Sweet apple treats
Upside down apples ... tarte tatin. Photo: Marina Oliphant
Though I eat apples all year, I always look forward to the new season's fruit in autumn, which I enjoy the most. Growers' markets are great places to find some of the lesser-known varieties. Not as uniformly perfect or polished as their commercial counterparts, these apples, with their quirky names of yesteryear, are full of character and have a beauty and charm of their own - cox's orange pippin, early mcintosh, blenheim orange, bramley's seedling.
Buy apples with firm, smooth skin and store them in the fridge to stay crisp for up to two weeks. Some varieties, such as granny smiths, can be stored longer.
The cooler weather offers the perfect excuse to make warm treats with apples. Here are three of my favourites.
A delicious, upside-down apple tart. Use a frying pan with an ovenproof handle. Golden delicious apples are perfect here, as they hold their shape.
7-8 golden delicious apples
1/2 cup castor sugar
1 vanilla bean, split lengthwise
1 star anise
400g puff pastry
1 egg, beaten
Heat oven to 200C. Peel apples, cut into quarters and remove cores. Melt butter in an ovenproof 22-25-centimetre frying pan and sprinkle half the sugar over the base. Place vanilla and star anise in bottom of pan, then pack in the apples tightly. Note they will soften and sink a little as they cook. Sprinkle over remaining sugar and cook on the stove over medium heat for 30 minutes without disturbing the apples until the bottom looks golden (bubbling golden liquid should be visible between each piece of apple and at the edges). Remove from heat.
Roll out pastry and place over apples. Using the outside of the frying pan as a guide, trim around the edge with the back of a small sharp knife (use the back so you don't blunt the knife blade on the pan) and discard excess pastry. Tuck pastry inside frying pan rim so it surrounds the apples. Prick lightly with a fork, brush with beaten egg and bake in oven until golden, about 30 minutes. Remove from oven.
Place a large serving plate over the pan and carefully turn upside down. The tart will release from the pan and any extra juices will drizzle over the apples. If a piece of apple is stuck in the pan, gently remove it and press it into the tart. Serve hot with cream or ice-cream.
My mum makes her apple pie with granny smiths, as they dissolve into a soft puree, but I love the sweetness of these red varieties. I haven't messed with her pastry - it's easy, reliable and makes a good, crisp crust.
8 red apples (fuji, pink lady or jazz)
1 vanilla bean, seeds scraped
1 stick cinnamon
1 star anise
Zest 1 lemon
1/2 cup castor sugar plus 2 tbsp extra
1 cup self-raising flour
1 cup plain flour
125g unsalted butter at room temperature, plus extra for greasing
1 egg yolk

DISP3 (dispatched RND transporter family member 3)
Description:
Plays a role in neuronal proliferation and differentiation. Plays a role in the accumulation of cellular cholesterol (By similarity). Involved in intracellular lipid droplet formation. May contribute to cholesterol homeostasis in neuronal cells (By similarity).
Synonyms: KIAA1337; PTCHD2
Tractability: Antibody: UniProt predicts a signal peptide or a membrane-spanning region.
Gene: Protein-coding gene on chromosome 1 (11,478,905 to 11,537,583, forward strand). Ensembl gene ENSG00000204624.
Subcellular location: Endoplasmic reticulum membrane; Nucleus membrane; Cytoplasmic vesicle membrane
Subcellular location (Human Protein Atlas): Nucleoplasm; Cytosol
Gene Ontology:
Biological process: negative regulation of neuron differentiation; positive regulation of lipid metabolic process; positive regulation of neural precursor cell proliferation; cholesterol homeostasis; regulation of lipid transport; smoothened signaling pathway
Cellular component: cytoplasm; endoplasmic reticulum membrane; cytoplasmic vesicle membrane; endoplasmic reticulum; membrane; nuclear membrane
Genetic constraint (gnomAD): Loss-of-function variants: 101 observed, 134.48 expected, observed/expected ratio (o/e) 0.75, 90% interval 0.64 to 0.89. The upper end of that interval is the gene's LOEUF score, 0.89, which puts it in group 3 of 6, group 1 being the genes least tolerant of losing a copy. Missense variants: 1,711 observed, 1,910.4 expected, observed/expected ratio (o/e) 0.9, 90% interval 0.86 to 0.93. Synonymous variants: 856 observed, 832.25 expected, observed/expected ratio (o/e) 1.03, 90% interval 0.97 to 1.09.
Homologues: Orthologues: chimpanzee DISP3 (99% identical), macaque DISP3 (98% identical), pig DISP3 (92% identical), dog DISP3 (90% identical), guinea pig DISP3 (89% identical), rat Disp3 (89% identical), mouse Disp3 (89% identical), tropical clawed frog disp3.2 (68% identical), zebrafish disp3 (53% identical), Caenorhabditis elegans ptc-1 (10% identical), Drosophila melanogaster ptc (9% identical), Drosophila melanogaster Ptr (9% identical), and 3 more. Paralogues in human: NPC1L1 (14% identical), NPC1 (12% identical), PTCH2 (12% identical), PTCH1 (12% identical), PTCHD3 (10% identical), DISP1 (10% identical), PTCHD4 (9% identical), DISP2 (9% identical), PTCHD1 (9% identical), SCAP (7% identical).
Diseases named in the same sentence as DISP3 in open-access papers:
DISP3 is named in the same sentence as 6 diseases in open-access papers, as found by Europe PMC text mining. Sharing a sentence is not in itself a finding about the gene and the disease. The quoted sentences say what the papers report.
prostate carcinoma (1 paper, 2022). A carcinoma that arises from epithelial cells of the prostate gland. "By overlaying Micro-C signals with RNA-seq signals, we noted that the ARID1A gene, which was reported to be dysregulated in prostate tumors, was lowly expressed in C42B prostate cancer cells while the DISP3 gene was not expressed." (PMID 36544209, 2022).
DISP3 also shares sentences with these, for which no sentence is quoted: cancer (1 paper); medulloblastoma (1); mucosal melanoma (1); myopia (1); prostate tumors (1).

Golden castor sugar to sprinkle over the top
Peel apples, cut into quarters and remove cores. Cut into thick slices. Place in a medium pan with vanilla, cinnamon, star anise, lemon zest and ½ cup sugar. Add ¼ cup water, cover with a lid and cook over low heat for 20 minutes until soft (add a little water if apples look too dry). Set aside to cool. Remove and discard vanilla pod, cinnamon and star anise.
Sift flours with two tablespoons castor sugar and a pinch of salt. Rub butter into flour until it forms crumbs. Beat egg yolk with two tablespoons cold water and add to the mixture. Knead gently until it forms a dough. Wrap in cling wrap and rest in fridge for 20 minutes. Preheat oven to 200C. Grease base and sides of a deep, 23-centimetre pie dish.
Cut pastry into two pieces, one slightly larger than the other. Roll out the larger piece to about 26 centimetres and line the bottom and sides of the dish. Place cooled apple filling in the pie. Roll out remaining pastry and put over filling. Press edges together to seal. Trim around the edge with the back of a knife to neaten. Use a fork to press indentations into the pastry edge. Make a vent in the middle of the pie with a sharp knife. Sprinkle over golden castor sugar. Bake for 35 minutes. Serve warm with vanilla ice-cream or cream.
Give these extra flavour by infusing the apples beforehand. Maple syrup is our family favourite.
4 red apples
1/2 cup pure maple syrup
1 large egg
1/2 cup milk
1 tbsp castor sugar
1 tsp cinnamon
1/2 tsp nutmeg
200ml sour cream
1 cup self-raising flour
Vegetable oil for frying
Icing sugar for dusting
Peel and core apples*. Slice horizontally into one-centimetre-thick rounds. Place in a shallow dish and pour maple syrup over them. Set aside to allow flavour to infuse into apples. In a medium-size bowl, mix egg, milk, sugar, spices and sour cream.Add flour and mix until smooth. Heat oil in a deep fryer or heavy-bottom deep pan to 190C.
Remove apple slices from maple syrup, drain any excess syrup off and lightly pat dry. Dip apple slices into the batter to coat completely, then deep fry in hot oil for two minutes each side. Remove and drain on paper towel. Repeat with remaining fritters. Dust heavily with icing sugar and serve warm.
*Use an apple corer pushed through the centre of the apple. If you don't have a corer, simply cut the apples into thick wedges rather than rounds.